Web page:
After the museum we were about to embark on our sea voyage to Crete. This involved taking the 'Metro' which is surprisingly nice. Just slip your ticket into a waist height column and follow the signs marked in both Greek and English. The trains are a little long in the tooth but the stops are clearly marked on maps inside and a pre-recorded voice notifies you of the next stop. I got to see some gorgeous landscapes as we made our way down to Piraeus, the ancient and now modern port of Greece. You should have seen how many ships were there. I wish I'd taken a picture. The worst part was we had to cross the entire length of the harbour to get to our ship. I honestly thought my arms were going to fall off.
On the outside, the ship wasn't much to look at but inside it was decked out like a cruise ship. There were mirrors everywhere and stairs (I swear I climbed more stairs in Greece than at any other time in my life) and smartly dressed employees. We found our tiny cabin and headed off for dinner. That's where I put to use the two words of Greek I'd picked up.
We wandered about the ship and found ourselves in this posh lounge where they served expensive drinks. We then made our way out onto deck and watched a full moon over the ocean.
The next day our alarm went off at five am. This was not my idea. After the ship reaches the Cretan port of Herakleion, everyone gets kicked out by six . In order to ensure a speedy departure they sound an alarm. They also barge into your room to escort you out. We were one of the fortunate groups in that we walked off the ship before any of that happened.
By this point I was extremely tired but we couldn't check into our hotel yet. The only answer was breakfast. Our prof brought us to this tiny square with a gorgeous fountain in the middle. The place was empty except for our group and I kept expecting someone like Audrey Hepburn to ride by on a bicycle or maybe Judy Garland to come around the corner. It was that picturesque and again I apologize for the lack of photos. We ordered food at an adorable cafe called "KipKop" and this is the most important part. If you ever reach Herakelieon on Crete and are up before the sun, you must -must- order a bougatsa. It is the most amazing breakfast I've had. It's a pastry that you can order filled with custard, cheese or meat. I ordered mine with cheese and it was so light and tasty, I can't even describe how delicious it was.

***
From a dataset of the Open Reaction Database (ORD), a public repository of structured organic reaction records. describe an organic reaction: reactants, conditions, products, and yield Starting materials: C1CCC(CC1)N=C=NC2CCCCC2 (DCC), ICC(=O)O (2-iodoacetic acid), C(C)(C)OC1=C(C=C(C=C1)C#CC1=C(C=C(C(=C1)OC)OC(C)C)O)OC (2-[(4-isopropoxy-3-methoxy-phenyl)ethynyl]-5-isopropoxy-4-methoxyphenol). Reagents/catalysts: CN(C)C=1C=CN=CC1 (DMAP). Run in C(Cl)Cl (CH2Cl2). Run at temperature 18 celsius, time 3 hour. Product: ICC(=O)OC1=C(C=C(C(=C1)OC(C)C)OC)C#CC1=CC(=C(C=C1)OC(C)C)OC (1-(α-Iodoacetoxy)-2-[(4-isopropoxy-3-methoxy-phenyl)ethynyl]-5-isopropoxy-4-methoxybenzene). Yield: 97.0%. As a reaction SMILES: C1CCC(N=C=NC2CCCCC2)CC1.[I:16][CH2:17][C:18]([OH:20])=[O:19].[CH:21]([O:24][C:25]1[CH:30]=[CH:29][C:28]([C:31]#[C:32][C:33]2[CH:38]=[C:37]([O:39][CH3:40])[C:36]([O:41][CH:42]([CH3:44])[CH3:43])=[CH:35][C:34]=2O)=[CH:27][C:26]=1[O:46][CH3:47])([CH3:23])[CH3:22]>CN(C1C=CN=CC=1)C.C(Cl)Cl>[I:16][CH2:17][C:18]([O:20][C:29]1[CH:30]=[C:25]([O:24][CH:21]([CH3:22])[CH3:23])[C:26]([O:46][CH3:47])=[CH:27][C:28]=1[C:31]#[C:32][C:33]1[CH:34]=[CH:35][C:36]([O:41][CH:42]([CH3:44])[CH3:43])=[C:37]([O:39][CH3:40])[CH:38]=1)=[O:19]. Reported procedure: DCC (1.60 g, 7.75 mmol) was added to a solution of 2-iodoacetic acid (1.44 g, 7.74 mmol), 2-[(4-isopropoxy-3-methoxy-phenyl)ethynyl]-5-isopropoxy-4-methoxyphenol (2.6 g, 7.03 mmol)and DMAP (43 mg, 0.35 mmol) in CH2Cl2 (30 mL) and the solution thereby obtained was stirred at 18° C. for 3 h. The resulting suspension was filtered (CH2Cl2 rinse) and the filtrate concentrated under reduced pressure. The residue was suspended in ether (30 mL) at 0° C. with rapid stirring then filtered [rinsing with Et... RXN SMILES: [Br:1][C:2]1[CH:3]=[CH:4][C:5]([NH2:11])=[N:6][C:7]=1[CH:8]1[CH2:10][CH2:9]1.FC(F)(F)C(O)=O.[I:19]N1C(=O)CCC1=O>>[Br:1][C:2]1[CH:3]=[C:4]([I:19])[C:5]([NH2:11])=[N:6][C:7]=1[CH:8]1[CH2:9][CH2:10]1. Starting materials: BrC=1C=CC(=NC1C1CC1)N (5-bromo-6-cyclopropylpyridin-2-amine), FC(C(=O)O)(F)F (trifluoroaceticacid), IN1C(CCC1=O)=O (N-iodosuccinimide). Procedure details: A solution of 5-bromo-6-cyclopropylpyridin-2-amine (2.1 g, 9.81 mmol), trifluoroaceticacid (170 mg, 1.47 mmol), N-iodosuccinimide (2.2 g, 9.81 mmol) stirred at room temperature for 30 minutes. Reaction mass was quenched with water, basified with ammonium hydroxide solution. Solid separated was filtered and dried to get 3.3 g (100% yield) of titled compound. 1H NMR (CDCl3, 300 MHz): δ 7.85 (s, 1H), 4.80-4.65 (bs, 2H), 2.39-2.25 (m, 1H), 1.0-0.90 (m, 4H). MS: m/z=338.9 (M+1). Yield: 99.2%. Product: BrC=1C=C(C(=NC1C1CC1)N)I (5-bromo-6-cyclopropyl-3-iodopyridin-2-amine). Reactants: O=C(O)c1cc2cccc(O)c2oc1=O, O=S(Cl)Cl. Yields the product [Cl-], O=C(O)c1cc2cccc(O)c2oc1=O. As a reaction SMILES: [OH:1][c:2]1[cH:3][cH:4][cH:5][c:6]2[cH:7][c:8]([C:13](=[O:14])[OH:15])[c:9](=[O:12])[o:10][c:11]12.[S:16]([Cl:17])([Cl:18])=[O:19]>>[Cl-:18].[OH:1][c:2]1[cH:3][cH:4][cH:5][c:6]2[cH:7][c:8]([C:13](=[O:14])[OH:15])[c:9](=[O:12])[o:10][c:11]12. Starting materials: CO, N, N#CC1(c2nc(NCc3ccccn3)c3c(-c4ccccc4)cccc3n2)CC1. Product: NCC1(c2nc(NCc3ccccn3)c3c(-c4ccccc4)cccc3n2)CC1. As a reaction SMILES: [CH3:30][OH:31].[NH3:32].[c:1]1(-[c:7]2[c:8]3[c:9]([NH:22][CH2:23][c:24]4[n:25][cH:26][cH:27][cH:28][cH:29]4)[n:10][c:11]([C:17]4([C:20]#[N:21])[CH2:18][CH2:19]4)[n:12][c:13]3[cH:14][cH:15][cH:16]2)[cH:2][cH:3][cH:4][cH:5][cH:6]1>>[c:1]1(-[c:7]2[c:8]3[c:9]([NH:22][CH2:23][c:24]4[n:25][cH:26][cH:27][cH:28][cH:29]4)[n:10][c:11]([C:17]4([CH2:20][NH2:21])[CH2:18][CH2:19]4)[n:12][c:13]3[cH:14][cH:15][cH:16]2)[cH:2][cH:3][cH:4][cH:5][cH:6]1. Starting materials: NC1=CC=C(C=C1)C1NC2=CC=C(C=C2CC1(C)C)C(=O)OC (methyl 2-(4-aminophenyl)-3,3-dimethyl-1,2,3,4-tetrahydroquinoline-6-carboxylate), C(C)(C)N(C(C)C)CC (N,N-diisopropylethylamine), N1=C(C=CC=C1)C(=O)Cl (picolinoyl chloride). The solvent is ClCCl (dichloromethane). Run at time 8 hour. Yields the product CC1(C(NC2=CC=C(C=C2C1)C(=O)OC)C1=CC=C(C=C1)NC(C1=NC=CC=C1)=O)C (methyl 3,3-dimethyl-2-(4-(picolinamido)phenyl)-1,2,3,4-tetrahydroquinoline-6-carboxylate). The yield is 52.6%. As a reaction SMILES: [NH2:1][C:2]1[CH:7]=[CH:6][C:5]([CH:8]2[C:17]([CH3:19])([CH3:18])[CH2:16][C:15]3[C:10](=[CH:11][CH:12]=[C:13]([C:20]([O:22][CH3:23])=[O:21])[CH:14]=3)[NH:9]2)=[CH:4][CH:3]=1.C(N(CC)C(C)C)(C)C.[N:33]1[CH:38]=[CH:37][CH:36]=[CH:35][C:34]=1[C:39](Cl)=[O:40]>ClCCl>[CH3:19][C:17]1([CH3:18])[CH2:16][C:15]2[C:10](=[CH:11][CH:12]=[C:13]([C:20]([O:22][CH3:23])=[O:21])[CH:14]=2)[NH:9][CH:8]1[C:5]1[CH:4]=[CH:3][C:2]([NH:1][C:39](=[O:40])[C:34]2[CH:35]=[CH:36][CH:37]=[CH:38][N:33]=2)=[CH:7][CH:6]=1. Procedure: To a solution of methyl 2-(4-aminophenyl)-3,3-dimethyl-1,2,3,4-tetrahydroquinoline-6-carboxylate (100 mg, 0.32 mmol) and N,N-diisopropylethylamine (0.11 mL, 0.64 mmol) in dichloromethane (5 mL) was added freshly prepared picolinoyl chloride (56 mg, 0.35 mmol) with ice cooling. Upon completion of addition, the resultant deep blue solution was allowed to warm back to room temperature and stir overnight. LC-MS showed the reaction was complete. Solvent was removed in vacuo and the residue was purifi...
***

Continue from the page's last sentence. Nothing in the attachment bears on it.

One of the great things about Greece is the myriad of local markets you can shop at. I was able to buy food for lunch just down the road from our hotel. After we checked in it was another long bus ride to Knossos.
Something you may notice when you arrive at Knossos is the peacocks. They brayed and hollered throughout our profs introduction to the site. There were also a ton of tourists. You want to get there early in the morning to avoid crowds as well as the heat.
Archaeologists at Knossos
These men were working in a closed off area of the site. It's nice to know that more than one hundred years after the site was excavated there are still secrets to unlock. I wanted to know what they were discussing but not speaking Greek I wouldn't have been able to understand them anyway.